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Are Avocados Good for You?

If you've been avoiding avocados out of a fear of fat, it’s time to update your diet! Avocados are not only packed with nutrients, but they fit into virtually any diet you might follow -- whether that’s vegan or vegetarian, DASH, Mediterranean or paleo. While avos are admittedly higher in calories than other veggies, they’re also super-filling, thanks to their fat and fiber content.

Benefit: Monounsaturated Fats

Avocados’ creamy texture (and rich flavor) comes from their star nutrient: monounsaturated fatty acids. Monounsaturated fats, also called MUFAs, are the most heart-healthy because they’re the only type of fat that not only lower your “bad” cholesterol levels, but also increase your “good” cholesterol.

MUFAs also help you power through your day, since they’re a great source of energy, and healthy fats moisturize your skin from the inside out (hello, natural glow!). Fats also help you absorb other nutrients from your food, so if you serve, say, a spinach salad with a few chunks of avo on top, you’ll absorb more of the spinach’s nutrients.

Benefit: Fiber

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Adding avocado to your diet also boosts your fiber intake. If you’re trying to slim down or maintain your weight more easily, avocados’ fiber content makes them your new best friend. Fiber doesn’t actually contain any calories but it does help you feel full, so you won’t feel famished after eating high-fiber foods like avocado. In fact, adding high-fiber fare like avocado to your diet is an almost-effortless way to shed some serious weight, a recent study found. Fiber also keeps you regular, which keeps your digestive tract healthy, and it’s also great for heart health.

Half an avocado has about a quarter of the fiber you need each day. Eat a quarter-cup of guacamole, and you’ll get about 15% of the fiber you need.

Benefit: An All-Natural Multivitamin

Adding avocado to your diet is an easy way to boost your vitamin and mineral intake. Avos are especially high in vitamin K -- essential for bone health and healing after an injury -- along with B-complex vitamins that boost your metabolism and support healthy blood flow. You’ll also get lots of vitamin C, which will give you smooth skin, healthy bones and a strong immune system (so you’re totally ready for cold season!).

Avocados are also a great source of plant-based iron, which boosts oxygen flow to keep your energy levels up and your skin bright and radiant. And the generous potassium in avocados keeps your muscles and nerves healthy -- and, bonus, it promotes good heart health to protect against cardiovascular disease.

Benefit: Anti-Aging Antioxidants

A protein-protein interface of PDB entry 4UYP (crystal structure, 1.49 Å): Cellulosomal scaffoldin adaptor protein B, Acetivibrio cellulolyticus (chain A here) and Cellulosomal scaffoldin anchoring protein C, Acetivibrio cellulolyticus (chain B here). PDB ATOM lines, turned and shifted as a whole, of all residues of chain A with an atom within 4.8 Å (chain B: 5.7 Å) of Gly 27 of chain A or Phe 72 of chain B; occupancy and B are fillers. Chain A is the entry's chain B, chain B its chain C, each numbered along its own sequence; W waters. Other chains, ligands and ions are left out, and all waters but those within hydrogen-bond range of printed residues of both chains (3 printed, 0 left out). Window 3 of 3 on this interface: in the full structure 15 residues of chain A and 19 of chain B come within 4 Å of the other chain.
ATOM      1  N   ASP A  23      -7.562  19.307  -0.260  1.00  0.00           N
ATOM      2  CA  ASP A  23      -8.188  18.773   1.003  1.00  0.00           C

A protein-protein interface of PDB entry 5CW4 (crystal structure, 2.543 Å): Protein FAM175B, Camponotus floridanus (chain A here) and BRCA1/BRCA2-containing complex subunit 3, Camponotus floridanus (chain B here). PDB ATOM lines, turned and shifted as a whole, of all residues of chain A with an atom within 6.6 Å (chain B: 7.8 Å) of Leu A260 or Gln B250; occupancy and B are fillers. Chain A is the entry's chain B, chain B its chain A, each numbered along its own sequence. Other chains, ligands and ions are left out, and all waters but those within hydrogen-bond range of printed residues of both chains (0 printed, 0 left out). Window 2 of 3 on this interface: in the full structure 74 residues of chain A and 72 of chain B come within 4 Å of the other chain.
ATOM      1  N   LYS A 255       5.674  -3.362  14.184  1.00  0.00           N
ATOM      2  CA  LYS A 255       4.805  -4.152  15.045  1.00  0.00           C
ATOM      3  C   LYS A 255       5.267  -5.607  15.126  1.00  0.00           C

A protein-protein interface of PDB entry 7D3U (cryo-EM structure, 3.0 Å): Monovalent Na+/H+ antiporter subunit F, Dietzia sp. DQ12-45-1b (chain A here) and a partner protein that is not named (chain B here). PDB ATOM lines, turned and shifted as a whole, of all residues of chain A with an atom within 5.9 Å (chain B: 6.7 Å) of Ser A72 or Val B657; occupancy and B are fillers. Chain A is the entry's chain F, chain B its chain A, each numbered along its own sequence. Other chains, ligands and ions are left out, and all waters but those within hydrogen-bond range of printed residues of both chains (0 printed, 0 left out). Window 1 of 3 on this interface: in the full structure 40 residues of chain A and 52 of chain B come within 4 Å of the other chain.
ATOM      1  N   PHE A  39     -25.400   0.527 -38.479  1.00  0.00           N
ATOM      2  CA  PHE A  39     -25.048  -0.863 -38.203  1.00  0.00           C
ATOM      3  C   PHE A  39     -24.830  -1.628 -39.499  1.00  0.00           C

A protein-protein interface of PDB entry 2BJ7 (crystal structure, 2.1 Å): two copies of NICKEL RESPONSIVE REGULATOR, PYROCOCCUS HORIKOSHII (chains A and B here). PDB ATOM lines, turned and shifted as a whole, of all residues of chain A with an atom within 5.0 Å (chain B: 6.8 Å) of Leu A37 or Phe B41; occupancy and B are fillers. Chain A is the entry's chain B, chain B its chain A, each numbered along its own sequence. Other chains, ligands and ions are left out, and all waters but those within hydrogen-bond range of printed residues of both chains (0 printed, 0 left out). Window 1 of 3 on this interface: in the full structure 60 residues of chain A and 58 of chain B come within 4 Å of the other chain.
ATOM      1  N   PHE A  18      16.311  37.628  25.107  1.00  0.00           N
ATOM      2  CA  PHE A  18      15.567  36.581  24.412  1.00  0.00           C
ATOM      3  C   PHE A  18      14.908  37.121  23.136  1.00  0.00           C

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OK, so avocados aren't quite the fountain of youth -- but they're still packed with tons of anti-aging nutrients, called antioxidants. Part of the aging process -- including the visible aging you notice in your skin and hair -- develops because of cellular damage caused by toxins, called free radicals. These free radicals cause microscopic changes in your DNA that prevent your tissues from turning over properly, so you start to notice wrinkles, sallow, saggy skin and dull or brittle hair.

Antioxidants naturally counteract pro-aging free radicals, so they keep your cells working like they’re supposed to. By offering a range of antioxidants, from vitamin C to phenolic compounds, avocados keep your cells healthy -- and keep you looking your best.


See also: How to Make an Avocado Face Mask and How to Make an Avocado Mask for Hair

Downside: A High Calorie Count

While avocados definitely have a place in any healthy diet, you’ll need to watch your portions if you don’t want to gain weight. Most veggies are so low in calories that you can essentially eat as much as you want, but a single avocado has over 300 calories -- enough to make you gain about a half-pound a week, if you ate an avocado every day, on top of your regular meal plan. Stick to ¼ or ½ avocado at a time, and make sure to count the calories toward your total intake to avoid weight gain.

Choosing (and Using) Your Avocados

The avos at your local grocery store probably fall into one of two types -- Florida avocados and Hass avocados (which hail from California). The Florida varieties are typically brighter green with smooth skin, whereas California-grown avocados have a darker pebbly skin that can range from deep green to purplish-black. They’re both incredibly nutritious, and differ just slightly in their fat content.

Avocados are at their ripest and best when they have just a bit of “give” to them -- not rock hard, but not too soft either. If your store only has unripe, hard avocados, store them at room temp till they’re ready. (See also: How to Ripen Avocados Quickly.) Then use mashed avocado as a health alternative to mayo, use sliced or pureed avocado as a topping for toast, or add a few chunks of avocado to your salad or chili. If you're craving a snack try making your own almost-instant guacamole by mixing mashed avo with homemade salsa and a squeeze of lime juice.

Delicious Avocado-Inspired Recipes

Need some avo-inspiration? These recipes celebrate this beautiful fruit:

Beer Braised Chicken Tacos with IPA Avocado Cream and Beer Corn Tortillas

Shrimp and Avocado Freekeh Salad

Three-Minute Chilled Avocado Buttermilk Soup